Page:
August 13, 2021 by Canadian Underwriter Staff
What would happen if a property and casualty insurer were to go bust?
Last week, thousands of Florida home owners were left scrambling for coverage when — during peak hurricane season — Sarasota-based Gulfstream Property & Casualty announced its liquidation to customers.
In 2018, California’s Camp Fire left Merced Property & Casualty in ruins, unable to pay millions of dollars to policyholders and in 2011, the powerful earthquake that killed 185 people in Christchurch, New Zealand, caused two large insurers to declare insolvency.
Prepared for disaster
In Canada, when an insurance company is declared insolvent and can no longer pay claims, the Property and Casualty Insurance Compensation Corporation (PACICC) steps in to protect policyholders and claimants.
According to the PACICC’s 2021 industry modelling report on why insurers fail, Canada’s P&C insurers can currently withstand a large disaster resulting in insurance claims of up to $30 billion without affecting the solvency of well-run carriers.
“This level of preparedness is seven times larger than any catastrophe ever experienced in Canada to date,” wrote Grant Kelly, vice president of financial analysis & regulatory affairs, in the report, which was based on 2019 data.
At this scale of event, if an insurer has underestimated exposure and accumulated too much risk in a particularly damaged region, PACICC could protect policyholders.
The report showed the industry would be likely to survive an event resulting in claims of up to $35 billion — at that scale, however, several insurers would become insolvent and claims settlement for many consumers would be delayed.
An event resulting in $35 billion in claims “would likely overwhelm the capacity of Canada’s insurance industry. This is the tipping point,” Kelly said in the report.
“Multiple insurers would be distressed and could fail, including both smaller regional insurers and large national insurers. These failures would cause contagion in the industry, as PACICC assessments to address losses from failed insurers would trigger the default of other surviving insurers,” Kelly wrote. “Simply put, PACICC was not designed to protect insurance consumers from this magnitude of risk. At this level of catastrophe, the Canadian economy could be permanently damaged without an effective federal government backstop.”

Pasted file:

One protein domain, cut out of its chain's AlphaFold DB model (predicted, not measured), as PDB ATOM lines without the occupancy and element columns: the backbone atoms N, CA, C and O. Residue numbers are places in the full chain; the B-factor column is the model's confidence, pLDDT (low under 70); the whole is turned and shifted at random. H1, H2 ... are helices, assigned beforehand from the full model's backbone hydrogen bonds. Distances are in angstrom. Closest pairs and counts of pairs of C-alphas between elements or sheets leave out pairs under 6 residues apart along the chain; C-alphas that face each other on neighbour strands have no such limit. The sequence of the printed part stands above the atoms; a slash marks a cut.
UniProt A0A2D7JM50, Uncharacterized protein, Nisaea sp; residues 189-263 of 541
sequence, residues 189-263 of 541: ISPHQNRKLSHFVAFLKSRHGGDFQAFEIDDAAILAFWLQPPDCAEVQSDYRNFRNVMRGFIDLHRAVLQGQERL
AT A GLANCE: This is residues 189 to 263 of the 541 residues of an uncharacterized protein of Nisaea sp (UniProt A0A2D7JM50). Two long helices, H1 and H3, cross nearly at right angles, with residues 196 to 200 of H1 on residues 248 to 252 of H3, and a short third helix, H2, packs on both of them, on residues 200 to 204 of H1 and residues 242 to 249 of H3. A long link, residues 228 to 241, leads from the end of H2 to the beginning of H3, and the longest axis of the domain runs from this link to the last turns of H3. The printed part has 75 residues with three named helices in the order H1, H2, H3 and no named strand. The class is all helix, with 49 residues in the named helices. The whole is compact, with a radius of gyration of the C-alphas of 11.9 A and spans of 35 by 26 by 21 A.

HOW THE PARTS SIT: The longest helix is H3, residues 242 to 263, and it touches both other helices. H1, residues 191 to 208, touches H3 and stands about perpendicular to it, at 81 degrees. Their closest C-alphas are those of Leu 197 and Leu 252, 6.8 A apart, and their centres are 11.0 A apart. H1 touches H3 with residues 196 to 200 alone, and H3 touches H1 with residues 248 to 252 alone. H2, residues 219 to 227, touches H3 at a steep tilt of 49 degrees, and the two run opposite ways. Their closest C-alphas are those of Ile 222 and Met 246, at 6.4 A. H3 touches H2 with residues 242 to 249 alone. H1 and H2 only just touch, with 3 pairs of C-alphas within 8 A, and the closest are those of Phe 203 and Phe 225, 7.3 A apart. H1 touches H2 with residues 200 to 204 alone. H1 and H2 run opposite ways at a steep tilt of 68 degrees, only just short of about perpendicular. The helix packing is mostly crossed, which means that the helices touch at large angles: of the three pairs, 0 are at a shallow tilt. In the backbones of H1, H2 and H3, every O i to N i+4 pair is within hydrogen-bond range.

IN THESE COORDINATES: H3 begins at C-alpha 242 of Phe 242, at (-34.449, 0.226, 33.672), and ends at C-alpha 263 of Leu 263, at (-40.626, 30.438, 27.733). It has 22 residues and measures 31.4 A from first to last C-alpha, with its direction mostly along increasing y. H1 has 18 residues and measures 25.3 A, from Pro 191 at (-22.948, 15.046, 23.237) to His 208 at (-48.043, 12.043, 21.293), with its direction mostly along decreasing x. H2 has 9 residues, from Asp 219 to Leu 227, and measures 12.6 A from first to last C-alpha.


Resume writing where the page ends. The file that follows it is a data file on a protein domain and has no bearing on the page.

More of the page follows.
This scenario is highly unlikely. According to the PACICC, regulators have closed only 32 property and casualty insurance companies since 1979, with some of the most recent being the Markham General Insurance Company in 2002 and the Home Insurance Company in 2003.
And no extreme weather-related event has caused an insurer to fail over the past 60 years, Kelly wrote.
What to tell clients if it happens
Nonetheless, if a carrier does go bust, what should you tell your clients?
The PACICC covers auto and home insurance policies, as well as liability, legal expense, accident and sickness, boiler and machinery, and credit protection insurance. Coverage extends to policies representing more than 95% of all P&C premiums paid in Canada.
If one of the corporation’s member insurers fails, PACICC will pay outstanding claims up to $500,00 per home insurance policy and $400,000 per auto and commercial insurance. This excludes mandatory auto insurance sold in B.C., Saskatchewan and Manitoba.
Finding your clients alternative coverage is the first step, and if they’re waiting to receive payment on a claim or need to file a new claim, assist them in getting touch with the liquidator for next steps.
Feature image by iStock.com/ilbusca